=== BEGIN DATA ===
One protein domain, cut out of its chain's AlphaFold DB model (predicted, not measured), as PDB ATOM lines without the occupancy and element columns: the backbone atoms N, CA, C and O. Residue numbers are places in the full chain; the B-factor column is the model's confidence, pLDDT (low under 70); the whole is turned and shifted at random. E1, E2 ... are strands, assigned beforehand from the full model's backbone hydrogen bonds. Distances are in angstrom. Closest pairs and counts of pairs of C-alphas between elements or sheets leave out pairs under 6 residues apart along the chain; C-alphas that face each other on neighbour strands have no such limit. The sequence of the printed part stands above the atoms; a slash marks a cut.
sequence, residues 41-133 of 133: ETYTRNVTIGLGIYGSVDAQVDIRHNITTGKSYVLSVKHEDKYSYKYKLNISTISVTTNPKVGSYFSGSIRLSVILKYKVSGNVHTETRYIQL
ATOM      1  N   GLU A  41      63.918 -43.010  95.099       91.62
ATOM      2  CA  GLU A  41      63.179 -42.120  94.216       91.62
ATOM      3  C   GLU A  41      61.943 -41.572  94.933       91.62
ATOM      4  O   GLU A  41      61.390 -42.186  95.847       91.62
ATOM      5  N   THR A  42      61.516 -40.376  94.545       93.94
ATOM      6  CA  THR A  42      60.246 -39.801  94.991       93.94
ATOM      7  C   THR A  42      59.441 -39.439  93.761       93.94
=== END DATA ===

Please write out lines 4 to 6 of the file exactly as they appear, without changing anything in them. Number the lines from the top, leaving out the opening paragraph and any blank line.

ATOM      3  C   GLU A  41      61.943 -41.572  94.933       91.62
ATOM      4  O   GLU A  41      61.390 -42.186  95.847       91.62
ATOM      5  N   THR A  42      61.516 -40.376  94.545       93.94